Healthy Hydroponics analyzes microbiomes from vegetable, fruit, and cannabis growers

"Helpful microbes, happy plants"

A large-scale microbiome project across 12 commercial hydroponic farms in Canada has been ongoing since September 2020. The project, Healthy Hydroponics, is led by Metagenom Bio Life Science, a biotechnology and genetic sequencing company based in Waterloo, Ontario, and they have been working with the Ontario Ministry of Agriculture, Food, and Rural Affairs to connect growers to this study.

Healthy Hydroponics aims to use DNA sequencing to first identify the baseline microbial community (microbiome), plant pathogens, and foodborne microorganisms in hydroponic systems, particularly those in the nutrient solution, leachate, and roots. From there, they are developing a curated database of pathogens and DNA markers to detect targeted pathogens in the leachate and on the roots in hydroponic systems.

"To our knowledge, this is the first hydroponic microbiome project across multiple hydroponic farms of different crops," says Dr. Trevor Charles, Chief Science Officer of Metagenom Bio and professor of Biology at the University of Waterloo.

Samples from farms
Dr. Charles is spearheading Healthy Hydroponics with an experienced team of members in and out of the lab to process and analyze the samples. They developed a technique for the growers to sample the nutrient solution, leachate, and roots, then send the team back samples to process.

"We've been partnering with growers to collect samples from their farms. We would have loved to visit local growers to see their farms and build rapport, but we decided to have growers send us samples due to the pandemic. We are really grateful for their participation and help, especially during such difficult times," he said.

Rebecca Co, who manages and coordinates Healthy Hydroponics said, "We work with each grower to develop a customized sampling plan that works with the growth cycle of their crop and their hydroponic system."

Extracting DNA
As of July 2021, the team has extracted DNA and sequenced 331 samples from farms growing tomatoes, cucumbers, lettuce, kale, and strawberries. They also collect metadata along with the samples to relate trends in the abundance and presence of different microorganisms, including pathogens, in relation to environmental conditions and crops.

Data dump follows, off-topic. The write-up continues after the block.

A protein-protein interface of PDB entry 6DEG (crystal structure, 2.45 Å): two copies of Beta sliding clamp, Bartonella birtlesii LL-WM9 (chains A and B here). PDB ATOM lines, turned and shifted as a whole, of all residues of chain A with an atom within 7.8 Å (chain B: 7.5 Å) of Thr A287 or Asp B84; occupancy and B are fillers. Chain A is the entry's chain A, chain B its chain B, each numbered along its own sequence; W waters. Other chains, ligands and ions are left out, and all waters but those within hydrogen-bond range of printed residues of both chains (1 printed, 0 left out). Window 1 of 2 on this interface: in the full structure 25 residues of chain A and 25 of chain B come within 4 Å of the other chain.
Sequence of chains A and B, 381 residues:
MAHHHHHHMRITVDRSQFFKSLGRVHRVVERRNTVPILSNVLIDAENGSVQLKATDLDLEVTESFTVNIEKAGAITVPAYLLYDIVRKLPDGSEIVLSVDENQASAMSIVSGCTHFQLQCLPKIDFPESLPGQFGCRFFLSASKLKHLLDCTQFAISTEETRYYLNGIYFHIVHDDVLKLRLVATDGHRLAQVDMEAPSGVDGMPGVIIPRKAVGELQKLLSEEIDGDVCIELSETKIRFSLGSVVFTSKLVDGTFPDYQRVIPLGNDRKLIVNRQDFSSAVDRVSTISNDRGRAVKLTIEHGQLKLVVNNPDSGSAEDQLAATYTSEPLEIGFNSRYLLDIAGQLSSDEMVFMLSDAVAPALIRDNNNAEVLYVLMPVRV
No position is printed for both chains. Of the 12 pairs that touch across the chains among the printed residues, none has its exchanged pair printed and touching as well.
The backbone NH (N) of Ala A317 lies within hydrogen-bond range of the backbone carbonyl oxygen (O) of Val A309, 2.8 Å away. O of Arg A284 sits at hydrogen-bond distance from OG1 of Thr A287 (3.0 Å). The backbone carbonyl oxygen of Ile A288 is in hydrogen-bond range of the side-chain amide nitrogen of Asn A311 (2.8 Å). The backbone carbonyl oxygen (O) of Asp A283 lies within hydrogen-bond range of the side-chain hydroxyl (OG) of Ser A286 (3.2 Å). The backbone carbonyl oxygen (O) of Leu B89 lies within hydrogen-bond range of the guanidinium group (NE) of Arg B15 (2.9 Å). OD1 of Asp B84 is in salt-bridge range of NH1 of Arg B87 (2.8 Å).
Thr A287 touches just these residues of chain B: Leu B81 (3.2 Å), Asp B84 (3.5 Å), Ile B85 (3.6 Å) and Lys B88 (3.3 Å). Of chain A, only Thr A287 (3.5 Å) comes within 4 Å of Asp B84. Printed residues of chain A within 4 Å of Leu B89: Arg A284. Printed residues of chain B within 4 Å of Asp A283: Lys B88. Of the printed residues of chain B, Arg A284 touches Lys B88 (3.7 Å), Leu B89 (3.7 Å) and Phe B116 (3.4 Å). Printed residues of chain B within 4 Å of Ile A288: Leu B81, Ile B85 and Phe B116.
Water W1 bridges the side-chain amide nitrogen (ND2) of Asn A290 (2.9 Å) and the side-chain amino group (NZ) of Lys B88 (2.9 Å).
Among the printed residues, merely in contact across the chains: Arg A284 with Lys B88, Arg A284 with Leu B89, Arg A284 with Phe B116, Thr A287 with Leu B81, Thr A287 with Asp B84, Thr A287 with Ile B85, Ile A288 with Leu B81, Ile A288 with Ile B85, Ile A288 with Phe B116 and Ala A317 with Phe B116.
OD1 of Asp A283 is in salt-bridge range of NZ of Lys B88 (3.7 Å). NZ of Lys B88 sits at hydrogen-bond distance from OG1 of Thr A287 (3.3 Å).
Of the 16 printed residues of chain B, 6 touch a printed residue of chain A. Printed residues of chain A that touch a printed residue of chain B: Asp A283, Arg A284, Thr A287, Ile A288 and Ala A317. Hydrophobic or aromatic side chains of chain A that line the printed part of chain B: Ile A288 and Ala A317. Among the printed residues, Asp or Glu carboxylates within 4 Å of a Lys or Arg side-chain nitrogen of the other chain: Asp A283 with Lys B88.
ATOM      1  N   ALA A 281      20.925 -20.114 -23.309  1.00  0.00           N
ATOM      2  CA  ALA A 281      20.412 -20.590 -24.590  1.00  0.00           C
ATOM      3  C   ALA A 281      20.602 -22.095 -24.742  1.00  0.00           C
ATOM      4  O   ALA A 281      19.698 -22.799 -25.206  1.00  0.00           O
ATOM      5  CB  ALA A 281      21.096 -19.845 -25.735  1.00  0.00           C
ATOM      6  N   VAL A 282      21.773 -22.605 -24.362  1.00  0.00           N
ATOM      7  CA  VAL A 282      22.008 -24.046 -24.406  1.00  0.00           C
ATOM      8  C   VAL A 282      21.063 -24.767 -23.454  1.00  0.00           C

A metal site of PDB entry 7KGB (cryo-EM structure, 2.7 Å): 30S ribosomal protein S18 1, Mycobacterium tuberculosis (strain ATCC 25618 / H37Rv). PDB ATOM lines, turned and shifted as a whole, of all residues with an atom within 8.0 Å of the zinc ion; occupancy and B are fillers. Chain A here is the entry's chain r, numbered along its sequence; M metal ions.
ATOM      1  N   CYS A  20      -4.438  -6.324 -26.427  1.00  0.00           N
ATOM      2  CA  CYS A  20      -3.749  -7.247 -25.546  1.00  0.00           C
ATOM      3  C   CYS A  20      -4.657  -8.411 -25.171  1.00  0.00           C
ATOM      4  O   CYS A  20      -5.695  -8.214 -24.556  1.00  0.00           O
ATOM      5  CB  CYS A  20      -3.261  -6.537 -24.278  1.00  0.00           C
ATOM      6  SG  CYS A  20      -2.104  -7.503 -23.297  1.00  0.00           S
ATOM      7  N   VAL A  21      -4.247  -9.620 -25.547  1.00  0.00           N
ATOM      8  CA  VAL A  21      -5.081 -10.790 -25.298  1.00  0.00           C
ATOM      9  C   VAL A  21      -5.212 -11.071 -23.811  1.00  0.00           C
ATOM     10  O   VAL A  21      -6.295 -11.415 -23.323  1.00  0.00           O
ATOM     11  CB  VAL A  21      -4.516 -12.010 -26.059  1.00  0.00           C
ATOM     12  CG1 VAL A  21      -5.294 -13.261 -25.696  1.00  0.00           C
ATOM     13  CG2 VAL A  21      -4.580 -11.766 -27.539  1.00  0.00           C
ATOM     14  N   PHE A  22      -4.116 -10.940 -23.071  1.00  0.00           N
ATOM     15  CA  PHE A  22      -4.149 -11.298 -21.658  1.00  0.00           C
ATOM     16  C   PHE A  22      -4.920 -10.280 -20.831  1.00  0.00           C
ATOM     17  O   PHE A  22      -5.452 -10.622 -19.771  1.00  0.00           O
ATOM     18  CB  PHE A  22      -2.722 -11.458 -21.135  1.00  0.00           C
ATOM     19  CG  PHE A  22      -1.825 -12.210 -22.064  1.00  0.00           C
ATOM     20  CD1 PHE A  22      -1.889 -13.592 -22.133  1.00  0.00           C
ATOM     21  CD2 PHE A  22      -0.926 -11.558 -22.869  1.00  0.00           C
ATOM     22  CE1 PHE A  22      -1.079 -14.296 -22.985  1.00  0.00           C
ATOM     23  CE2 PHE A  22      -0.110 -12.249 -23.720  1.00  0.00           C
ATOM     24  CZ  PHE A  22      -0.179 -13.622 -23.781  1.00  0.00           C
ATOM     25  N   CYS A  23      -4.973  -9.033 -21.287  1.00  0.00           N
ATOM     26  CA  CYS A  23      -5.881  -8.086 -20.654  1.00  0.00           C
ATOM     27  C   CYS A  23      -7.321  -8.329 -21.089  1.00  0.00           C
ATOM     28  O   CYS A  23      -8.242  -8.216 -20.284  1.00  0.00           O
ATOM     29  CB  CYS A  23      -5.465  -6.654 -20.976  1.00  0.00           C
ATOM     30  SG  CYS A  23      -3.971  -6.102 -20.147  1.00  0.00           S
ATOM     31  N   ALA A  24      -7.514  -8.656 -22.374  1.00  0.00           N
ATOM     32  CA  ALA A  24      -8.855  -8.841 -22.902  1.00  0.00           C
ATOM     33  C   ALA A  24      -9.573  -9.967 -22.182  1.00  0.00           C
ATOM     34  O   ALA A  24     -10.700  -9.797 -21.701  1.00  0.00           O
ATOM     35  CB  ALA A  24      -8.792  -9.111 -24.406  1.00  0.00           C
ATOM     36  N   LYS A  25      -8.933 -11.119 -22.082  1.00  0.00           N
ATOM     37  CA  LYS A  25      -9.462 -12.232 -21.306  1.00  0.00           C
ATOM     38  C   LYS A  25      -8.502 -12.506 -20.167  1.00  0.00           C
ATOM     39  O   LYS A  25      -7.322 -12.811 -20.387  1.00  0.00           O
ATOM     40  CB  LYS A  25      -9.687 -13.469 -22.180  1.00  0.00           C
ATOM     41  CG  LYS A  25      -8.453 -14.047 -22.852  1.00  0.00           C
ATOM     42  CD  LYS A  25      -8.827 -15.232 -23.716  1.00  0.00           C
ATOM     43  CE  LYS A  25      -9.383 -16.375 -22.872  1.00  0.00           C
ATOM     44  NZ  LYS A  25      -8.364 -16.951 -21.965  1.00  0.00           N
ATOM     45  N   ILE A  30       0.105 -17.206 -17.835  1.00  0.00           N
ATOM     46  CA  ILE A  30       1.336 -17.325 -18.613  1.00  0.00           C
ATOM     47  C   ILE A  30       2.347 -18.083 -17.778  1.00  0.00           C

"We use a proprietary DNA isolation kit and next-generation DNA sequencing technology," said Dr. Jiujun Cheng, the lab scientist who processes the samples.

The sequencing data is then processed in two phases. "First, using standard microbiome tools and reference databases to give us general insight into the hydroponic microbiome. Subsequently, using our curated human and plant pathogen databases, statistics, and machine learning, we gain a better understanding of the pathogen dynamics in these samples," says Dr. Michael Lynch, bioinformatician who processes and analyzes the data behind Healthy Hydroponics.

"One of the challenges is determining which combinations of species are particularly problematic, but the large amount of sequence data we’ve generated and environmental data we’ve received from growers has helped us address this challenge."

Revealing pathogens
Analysis of the microbiome data revealed the presence of plant pathogens and other microorganisms in hydroponic systems and those particular to certain crops, growers, and starting conditions. The Healthy Hydroponics team has also received ample feedback from the growers on the reports. As a result, they are implementing changes in a new iteration of the report that would make it easier and quicker for growers to understand and interpret.

"New reports will be formatted with the feedback of multiple growers so they will be more helpful for subsequent growers who use this service. The end goal of the project is to provide growers with the information that they need to keep their operations running efficiently and free of disease-causing organisms that could harm production and food safety, while promoting the development of a healthy microbiome in the system," said Dr. Charles.

Healthy Hydroponics also has a website where educational resources for growers are posted. Suggestions for blog post ideas are always welcomed. "We encourage growers or anybody interested in controlled environment agriculture to check out our blog. We provide project updates and educational content such as the Microbiology Glossary, Pathogen Profiles, and directories of Canadian hydroponic farms."

For more information:
Healthy Hydroponics
www.healthyhydroponics.ca 


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